For decades, pro-life advocates have argued that abortion hurts women, and abortion advocates have claimed that women feel only relief after an abortion. To the abortion industry, any woman who does suffer emotionally after an abortion was already struggling with her mental health prior to that abortion. They cite studies with major methodological flaws in failed attempts to prove their claims.
Sometimes, however, pro-choice activists admit that abortion is actually an emotionally painful experience. In a podcast with notorious abortionist Dr. Leah Torres, pro-choice activist Amanda Palmer spoke about how abortion can involve emotional turmoil. She said:
Some abortions involve real grief. Some of them don’t …. [W]e don’t have rituals for abortion. Our culture just erases it. I love [to] imagine a world where going through an abortion, going through a miscarriage, is acceptable, understandable. Workplaces and the community around you make space for it. You don’t just have to hide, and clock in the next morning at 8, and pretend that nothing happened. Which we all know just leads to a not gone effect of suffering that ricochets into the entire universe and hurts everybody.
Palmer has had three abortions herself, as well as a miscarriage. While she admits to mourning the baby she lost to miscarriage, she expresses no regret about her abortions.
Abortionist Bruce Steir spent time in jail for manslaughter after a botched abortion killed Sharon Hampton. He allegedly pulled out bowel then stuffed it back into her body and sent her home to bleed to death. In his memoir, Jailhouse Journal of an OB/GYN, he wrote:
Perhaps it is important to acknowledge that the mother and child have already been bonding during the entire pregnancy, and that the entire birthing experience is set up at the scientific level by nature to ensure that the mother does not abandon her child. Nothing can change this fact or mitigate the pain and tremendous sense of loss of having one’s child ripped from them… It is odd to be pro-choice and to recognize the rights of a woman to not keep her child, and yet simultaneously recognize that human biology and human emotions perceive this as a loss, whether the woman is sensitive or callous to the fact.1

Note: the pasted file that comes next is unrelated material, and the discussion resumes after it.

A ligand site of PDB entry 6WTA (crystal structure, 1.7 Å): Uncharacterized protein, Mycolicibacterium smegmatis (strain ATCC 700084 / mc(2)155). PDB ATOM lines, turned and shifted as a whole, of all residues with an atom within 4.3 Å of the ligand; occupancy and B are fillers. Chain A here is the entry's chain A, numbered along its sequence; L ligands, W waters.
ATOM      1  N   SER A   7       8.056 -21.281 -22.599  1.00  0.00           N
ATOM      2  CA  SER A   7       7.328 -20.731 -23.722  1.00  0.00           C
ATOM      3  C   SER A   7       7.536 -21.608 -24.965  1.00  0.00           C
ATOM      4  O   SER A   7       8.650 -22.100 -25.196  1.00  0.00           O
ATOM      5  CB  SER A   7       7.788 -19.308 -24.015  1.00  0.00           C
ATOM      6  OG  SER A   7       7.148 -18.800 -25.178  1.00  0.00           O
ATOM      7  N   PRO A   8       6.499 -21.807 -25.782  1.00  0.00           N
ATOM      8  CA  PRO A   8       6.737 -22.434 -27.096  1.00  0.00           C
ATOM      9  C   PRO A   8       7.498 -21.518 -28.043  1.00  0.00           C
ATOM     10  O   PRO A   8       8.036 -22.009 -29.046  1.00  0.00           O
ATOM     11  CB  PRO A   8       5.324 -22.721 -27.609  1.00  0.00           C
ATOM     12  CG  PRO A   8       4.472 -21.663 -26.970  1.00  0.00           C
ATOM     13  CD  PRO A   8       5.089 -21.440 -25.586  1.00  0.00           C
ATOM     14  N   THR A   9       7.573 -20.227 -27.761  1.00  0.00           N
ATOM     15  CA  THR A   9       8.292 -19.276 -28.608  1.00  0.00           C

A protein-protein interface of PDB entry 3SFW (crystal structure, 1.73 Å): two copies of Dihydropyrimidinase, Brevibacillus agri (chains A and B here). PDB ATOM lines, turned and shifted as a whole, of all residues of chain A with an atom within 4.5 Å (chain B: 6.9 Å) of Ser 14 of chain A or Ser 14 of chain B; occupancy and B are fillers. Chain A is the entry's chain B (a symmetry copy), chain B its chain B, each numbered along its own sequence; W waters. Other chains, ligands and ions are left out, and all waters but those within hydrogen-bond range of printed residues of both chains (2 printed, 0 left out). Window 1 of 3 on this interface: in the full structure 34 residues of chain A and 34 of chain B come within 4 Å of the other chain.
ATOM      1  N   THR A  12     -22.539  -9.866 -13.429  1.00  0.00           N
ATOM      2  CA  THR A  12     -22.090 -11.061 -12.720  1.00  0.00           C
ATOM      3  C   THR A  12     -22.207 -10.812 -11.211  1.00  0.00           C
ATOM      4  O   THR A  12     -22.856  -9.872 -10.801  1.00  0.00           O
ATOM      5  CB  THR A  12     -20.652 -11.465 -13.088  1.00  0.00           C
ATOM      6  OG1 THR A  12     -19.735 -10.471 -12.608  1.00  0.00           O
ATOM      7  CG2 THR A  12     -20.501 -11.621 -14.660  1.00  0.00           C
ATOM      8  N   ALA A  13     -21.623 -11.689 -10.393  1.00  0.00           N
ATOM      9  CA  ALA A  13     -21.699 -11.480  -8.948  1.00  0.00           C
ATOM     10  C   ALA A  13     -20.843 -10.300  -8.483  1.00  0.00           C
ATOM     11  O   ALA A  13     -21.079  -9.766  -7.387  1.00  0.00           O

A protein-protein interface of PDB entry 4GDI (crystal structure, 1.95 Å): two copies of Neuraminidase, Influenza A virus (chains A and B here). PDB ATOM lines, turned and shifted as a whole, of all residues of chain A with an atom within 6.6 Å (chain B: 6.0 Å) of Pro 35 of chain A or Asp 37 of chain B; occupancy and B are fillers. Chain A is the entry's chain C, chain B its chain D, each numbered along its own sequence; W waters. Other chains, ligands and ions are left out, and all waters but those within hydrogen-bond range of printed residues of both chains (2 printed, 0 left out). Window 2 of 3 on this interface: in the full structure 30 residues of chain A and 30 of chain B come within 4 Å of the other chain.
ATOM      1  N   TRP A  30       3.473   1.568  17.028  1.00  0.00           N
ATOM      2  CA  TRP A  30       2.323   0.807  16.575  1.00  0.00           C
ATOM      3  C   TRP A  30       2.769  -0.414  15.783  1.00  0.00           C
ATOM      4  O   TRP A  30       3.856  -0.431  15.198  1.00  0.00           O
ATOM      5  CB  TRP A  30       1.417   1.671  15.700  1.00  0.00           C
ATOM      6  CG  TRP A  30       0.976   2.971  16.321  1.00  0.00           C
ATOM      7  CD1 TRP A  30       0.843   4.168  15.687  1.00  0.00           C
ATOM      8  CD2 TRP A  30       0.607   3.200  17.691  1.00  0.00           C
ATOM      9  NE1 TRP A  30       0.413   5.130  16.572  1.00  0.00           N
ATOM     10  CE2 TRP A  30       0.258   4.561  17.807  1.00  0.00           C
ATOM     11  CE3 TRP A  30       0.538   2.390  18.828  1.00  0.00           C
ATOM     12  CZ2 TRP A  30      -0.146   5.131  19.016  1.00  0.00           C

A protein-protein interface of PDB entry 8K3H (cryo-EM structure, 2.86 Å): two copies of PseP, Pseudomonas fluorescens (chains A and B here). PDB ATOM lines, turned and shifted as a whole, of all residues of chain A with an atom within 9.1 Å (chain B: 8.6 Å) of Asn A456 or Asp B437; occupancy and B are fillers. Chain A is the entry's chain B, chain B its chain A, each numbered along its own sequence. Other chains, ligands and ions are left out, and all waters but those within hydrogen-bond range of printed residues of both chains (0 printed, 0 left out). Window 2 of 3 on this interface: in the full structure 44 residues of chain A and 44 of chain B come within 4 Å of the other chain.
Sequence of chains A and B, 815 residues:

Joanna Brien and Ida Fairbairn penned a textbook intended to train abortion workers called Pregnancy and Abortion Counseling. They wrote:
The opposing argument originally put forward by feminists tried to minimize the emotional effect of termination on women. This appeared vital during the struggle for abortion as any discussion of ambivalent feelings or possible harmful effects could, they thought, have weakened their cause. Now that the law is in place and safer from attack, pro-choice supporters can afford to look at some of the emotional costs to women themselves…
[M]ost studies identify a variably sized group of women who do seem to experience significant psychological sequelae which are not always short-lived.2
Pro-choice women sometimes do express their post-abortion grief, including Helen Susan Edelman. She had an abortion because she was having problems in her marriage. She wanted the baby, but her husband insisted she abort. Before the abortion, she had conflicting feelings. In “Safe to Talk: Abortion Narratives as a Rite of Return” in the Journal of American Culture (Winter 1996), Edelman wrote:
Once I was committed to having an abortion, I almost couldn’t stand knowing that the baby was growing inside me…
My sister’s wedding was the day before the abortion – in Colorado. I flew out there … knowing I was having an abortion on Monday morning. I refused to go through the security gate at the airport because I was pregnant. Despite my plan for an abortion 72 hours later, I was protecting my baby.3
After the abortion, she suffered grief and loss. It finished off her marriage. She continued:
I stayed home for two days in bed. Physically, I was fine… I knew it was the end of the marriage … I stopped having sex with my husband, became actually repulsed at the sight of him naked, moved into the guest room. I had an affair…
My husband and I hardly talked about the abortion; it certainly didn’t come up when we named our reasons for considering divorce.4
On the day that would’ve been her baby’s birthday, Edelman brought home a puppy. She didn’t realize the connection until later. She also felt compelled to start seeing a psychiatrist but did not tell him about her abortion “for a long time.” She said:
It would be fair to say I mourned my aborted baby, not in an immediate outburst of grieving, but in a long, slow process of unraveling and rebuilding, understanding my choice…5
She married again but that marriage fell apart as well. She remains pro-abortion.
Edelman came to believe her child was a baby and not mere tissue. Her experience, as well as that of thousands of other women, confirms that abortion causes women to suffer emotional trauma that increases their risk of depression, drug and alcohol use, and suicidal thoughts.
- Bruce Steir Jailhouse Journal of an OB/GYN (AuthorHouse, 2008) 34
- Joanna Brien, Ida Fairbairn Pregnancy and Abortion Counseling (London: Routledge, 1996) 141, 142
- Helen Susan Edelman “Safe to Talk: Abortion Narratives as a Rite of Return” Journal of American Culture Winter 1996
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